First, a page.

2014 was the UK’s warmest and fourth wettest year since records began in 1910, according to the Met Office.
Last year was also the warmest on record in the central England temperature series, which dates back to 1659.
Long sunny spells brought favourable growing weather to help farmers harvest some bumper crops.
But although the NFU described last year’s growing conditions as “perfect”, low prices dampened farmer sentiment.
The average temperature for the year was 9.9C, which was 1.1C above the long-term average (from 1981 to 2000) and beat the previous record of 9.7C recorded in 2006.
Last year’s record means that eight of the UK’s top 10 warmest years have happened since 2002.
It was the warmest year on record for all countries and regions apart from Northern Ireland, which had its joint third warmest year behind 2007 and 2006.
Despite the record-breaking warmth, no months through the year saw record-breaking temperatures – instead each month was consistently warm, with only August seeing below average temperatures.
The provisional rainfall total of 1297.1 mm is the fourth highest total on record for the UK, meaning five of the UK’s top six wettest years have happened since 2000.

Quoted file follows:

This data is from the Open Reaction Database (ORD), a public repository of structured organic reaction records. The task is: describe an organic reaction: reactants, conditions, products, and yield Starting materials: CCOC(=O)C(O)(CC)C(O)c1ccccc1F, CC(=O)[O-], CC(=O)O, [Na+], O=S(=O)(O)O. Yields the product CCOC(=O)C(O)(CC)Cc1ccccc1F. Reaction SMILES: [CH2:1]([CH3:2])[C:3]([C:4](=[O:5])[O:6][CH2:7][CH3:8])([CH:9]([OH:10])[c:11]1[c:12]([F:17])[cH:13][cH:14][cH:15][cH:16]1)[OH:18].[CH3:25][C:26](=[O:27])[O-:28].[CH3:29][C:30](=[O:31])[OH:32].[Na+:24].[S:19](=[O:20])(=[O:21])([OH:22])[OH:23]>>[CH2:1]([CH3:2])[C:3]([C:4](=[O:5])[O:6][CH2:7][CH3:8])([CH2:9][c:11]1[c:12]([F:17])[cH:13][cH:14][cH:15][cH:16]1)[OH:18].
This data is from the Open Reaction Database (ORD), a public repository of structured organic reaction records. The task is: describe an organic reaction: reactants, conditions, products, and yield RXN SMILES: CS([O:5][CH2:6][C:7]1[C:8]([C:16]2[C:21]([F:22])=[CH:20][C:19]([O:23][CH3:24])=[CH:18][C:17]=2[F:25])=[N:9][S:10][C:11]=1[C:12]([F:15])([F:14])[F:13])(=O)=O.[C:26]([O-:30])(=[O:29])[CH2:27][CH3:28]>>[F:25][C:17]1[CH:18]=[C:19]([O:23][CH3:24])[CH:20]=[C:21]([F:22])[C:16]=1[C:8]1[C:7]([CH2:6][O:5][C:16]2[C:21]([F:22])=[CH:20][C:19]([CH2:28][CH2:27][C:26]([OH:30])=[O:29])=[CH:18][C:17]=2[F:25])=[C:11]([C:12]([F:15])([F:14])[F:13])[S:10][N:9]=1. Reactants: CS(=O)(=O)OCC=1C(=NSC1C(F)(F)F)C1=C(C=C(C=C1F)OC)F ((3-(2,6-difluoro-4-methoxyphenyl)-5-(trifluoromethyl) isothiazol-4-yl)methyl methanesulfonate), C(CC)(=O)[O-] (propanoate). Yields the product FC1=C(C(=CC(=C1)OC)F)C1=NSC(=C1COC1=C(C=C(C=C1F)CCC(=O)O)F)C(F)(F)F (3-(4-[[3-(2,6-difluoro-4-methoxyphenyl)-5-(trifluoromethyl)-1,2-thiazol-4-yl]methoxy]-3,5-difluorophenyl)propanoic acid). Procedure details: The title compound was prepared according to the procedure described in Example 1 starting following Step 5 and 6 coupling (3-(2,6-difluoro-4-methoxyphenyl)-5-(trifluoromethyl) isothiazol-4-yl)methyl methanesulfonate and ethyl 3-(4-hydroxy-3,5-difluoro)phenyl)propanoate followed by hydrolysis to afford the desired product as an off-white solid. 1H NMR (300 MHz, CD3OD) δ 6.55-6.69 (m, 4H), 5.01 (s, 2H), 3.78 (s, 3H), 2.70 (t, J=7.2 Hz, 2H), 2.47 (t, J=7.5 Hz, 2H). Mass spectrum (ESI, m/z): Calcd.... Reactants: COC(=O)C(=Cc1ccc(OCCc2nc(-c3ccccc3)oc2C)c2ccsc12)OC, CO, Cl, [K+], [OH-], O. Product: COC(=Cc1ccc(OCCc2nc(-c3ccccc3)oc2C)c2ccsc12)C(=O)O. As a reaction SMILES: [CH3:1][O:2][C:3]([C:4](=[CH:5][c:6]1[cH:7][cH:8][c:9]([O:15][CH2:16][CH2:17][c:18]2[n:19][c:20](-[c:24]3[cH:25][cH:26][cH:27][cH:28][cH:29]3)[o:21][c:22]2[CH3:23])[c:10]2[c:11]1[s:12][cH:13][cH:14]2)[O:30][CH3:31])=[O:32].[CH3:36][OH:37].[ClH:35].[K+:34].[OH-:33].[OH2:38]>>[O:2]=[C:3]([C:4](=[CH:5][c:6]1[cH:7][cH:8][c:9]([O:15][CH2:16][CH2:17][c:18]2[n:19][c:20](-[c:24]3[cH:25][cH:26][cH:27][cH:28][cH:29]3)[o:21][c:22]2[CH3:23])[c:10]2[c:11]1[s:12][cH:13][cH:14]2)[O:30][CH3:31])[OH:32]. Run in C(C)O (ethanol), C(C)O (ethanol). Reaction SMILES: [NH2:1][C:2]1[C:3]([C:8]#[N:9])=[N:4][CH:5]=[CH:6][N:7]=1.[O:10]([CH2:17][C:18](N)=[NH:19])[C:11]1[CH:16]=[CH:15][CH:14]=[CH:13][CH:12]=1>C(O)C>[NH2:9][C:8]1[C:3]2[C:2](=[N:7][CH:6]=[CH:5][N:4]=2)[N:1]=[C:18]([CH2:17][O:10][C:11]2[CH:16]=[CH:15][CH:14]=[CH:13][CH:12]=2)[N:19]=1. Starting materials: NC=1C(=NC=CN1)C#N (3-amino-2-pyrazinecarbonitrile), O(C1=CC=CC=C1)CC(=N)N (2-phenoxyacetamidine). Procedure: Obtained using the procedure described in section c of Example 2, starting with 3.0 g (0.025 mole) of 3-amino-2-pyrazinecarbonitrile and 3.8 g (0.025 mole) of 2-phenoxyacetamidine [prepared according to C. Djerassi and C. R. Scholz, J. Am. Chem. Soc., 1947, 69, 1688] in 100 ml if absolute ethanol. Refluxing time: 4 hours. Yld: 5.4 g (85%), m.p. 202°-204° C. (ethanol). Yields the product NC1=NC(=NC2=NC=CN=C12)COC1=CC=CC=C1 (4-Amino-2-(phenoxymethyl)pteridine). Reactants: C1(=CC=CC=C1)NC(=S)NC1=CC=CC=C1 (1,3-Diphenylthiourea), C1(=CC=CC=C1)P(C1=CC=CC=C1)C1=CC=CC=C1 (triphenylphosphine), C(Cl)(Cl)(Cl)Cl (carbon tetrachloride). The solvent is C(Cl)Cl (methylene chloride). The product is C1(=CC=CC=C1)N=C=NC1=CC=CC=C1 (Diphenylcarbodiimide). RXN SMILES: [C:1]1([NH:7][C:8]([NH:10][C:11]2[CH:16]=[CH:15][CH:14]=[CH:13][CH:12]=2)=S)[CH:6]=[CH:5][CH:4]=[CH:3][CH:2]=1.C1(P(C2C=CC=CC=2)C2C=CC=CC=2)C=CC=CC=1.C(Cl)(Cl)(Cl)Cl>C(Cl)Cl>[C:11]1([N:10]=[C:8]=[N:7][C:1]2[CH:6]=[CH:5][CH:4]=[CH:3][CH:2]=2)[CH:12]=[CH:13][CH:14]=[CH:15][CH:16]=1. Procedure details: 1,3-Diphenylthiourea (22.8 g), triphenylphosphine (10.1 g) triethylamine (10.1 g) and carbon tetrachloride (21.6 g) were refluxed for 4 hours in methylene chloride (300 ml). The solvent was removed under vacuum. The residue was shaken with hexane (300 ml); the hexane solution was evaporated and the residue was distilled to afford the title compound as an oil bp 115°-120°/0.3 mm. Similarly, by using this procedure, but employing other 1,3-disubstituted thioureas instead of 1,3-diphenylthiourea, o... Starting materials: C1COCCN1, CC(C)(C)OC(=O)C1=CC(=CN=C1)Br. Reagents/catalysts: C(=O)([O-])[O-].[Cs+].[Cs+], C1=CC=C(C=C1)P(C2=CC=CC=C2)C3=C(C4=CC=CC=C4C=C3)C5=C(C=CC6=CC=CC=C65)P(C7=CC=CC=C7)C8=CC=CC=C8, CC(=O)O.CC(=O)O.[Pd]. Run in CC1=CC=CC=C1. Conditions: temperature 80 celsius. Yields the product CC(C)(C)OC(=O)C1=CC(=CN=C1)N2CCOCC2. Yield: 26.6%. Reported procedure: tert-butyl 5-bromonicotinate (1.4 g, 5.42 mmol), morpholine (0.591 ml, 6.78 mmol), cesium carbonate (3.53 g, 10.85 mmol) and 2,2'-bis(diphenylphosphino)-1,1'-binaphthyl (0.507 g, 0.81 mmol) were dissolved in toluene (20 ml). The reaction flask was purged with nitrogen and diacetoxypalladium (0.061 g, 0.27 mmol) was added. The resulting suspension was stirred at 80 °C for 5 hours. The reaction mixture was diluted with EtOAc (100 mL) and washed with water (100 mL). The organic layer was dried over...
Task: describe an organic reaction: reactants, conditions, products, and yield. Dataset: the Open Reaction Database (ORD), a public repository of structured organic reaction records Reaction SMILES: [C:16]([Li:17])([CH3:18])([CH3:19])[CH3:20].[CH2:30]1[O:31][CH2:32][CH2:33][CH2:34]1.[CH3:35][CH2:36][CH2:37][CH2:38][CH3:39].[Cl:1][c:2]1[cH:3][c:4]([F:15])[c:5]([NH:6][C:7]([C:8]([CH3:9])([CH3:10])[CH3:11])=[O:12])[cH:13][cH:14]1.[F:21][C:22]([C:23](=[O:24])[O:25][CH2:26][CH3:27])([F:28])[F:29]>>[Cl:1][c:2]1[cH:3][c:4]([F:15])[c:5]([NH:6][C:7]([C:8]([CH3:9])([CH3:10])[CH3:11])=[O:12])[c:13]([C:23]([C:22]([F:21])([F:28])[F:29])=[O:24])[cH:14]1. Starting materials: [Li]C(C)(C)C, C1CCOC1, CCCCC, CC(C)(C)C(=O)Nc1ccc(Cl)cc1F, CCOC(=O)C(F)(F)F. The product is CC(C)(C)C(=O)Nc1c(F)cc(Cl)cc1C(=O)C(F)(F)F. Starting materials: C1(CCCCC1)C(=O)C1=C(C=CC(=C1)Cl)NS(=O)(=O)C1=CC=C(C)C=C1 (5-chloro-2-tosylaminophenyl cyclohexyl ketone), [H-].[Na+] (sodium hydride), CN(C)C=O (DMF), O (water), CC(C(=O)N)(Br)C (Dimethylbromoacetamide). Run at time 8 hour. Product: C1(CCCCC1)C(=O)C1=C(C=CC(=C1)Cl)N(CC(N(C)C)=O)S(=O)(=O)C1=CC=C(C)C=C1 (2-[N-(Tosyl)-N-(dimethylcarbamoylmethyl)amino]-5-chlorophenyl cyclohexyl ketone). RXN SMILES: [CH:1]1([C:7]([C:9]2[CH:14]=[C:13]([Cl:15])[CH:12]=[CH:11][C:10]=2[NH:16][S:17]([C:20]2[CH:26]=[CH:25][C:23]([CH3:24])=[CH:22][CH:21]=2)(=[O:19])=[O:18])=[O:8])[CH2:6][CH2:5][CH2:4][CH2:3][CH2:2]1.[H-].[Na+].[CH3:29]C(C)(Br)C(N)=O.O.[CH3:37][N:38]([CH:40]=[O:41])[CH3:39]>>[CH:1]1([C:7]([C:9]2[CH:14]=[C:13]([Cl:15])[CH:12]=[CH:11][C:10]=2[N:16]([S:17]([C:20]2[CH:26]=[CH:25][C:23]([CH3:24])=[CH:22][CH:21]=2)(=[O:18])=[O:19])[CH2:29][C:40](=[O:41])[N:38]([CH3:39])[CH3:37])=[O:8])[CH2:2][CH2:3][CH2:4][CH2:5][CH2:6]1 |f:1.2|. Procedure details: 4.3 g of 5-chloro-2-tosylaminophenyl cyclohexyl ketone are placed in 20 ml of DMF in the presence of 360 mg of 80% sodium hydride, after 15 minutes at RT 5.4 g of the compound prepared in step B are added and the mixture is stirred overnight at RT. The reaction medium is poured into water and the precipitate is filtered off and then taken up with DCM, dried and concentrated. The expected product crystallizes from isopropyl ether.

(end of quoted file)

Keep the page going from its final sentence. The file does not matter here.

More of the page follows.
The most notable weather events of the year were the winter storms of January and February, which devastated huge swathes of farmland in Somerset and the Thames region.
In comparison, the rest of the year was relatively quiet. The summer brought some fine harvesting weather, particularly in July.
There were no major heatwaves but several instances of torrential summer downpours causing localised flash-flooding, for example across parts of England on 19-20 July.
Green campaigners at Friends of the Earth warned that without action to cut fossil fuels, the world was going to “keep warming” with “ever-increasing risks of climate disasters”.
FoE senior campaigner Simon Bullock said: “If we harness the full potential of energy efficiency and renewable power we can build the low-carbon future we urgently need.”
Weather Channel meteorologist Leon Brown said farmers should expect weather to remain unsettled in January.
Mr Brown forecast a mild week ahead with a north-south divide in terms of rainfall.
He said the North and north and west of Scotland would be very wet with more than 200% of normal rainfall. But the South would be much drier, with about 75% of normal rainfall.
Next week will remain unsettled and often windy, but colder with snow on northern hills.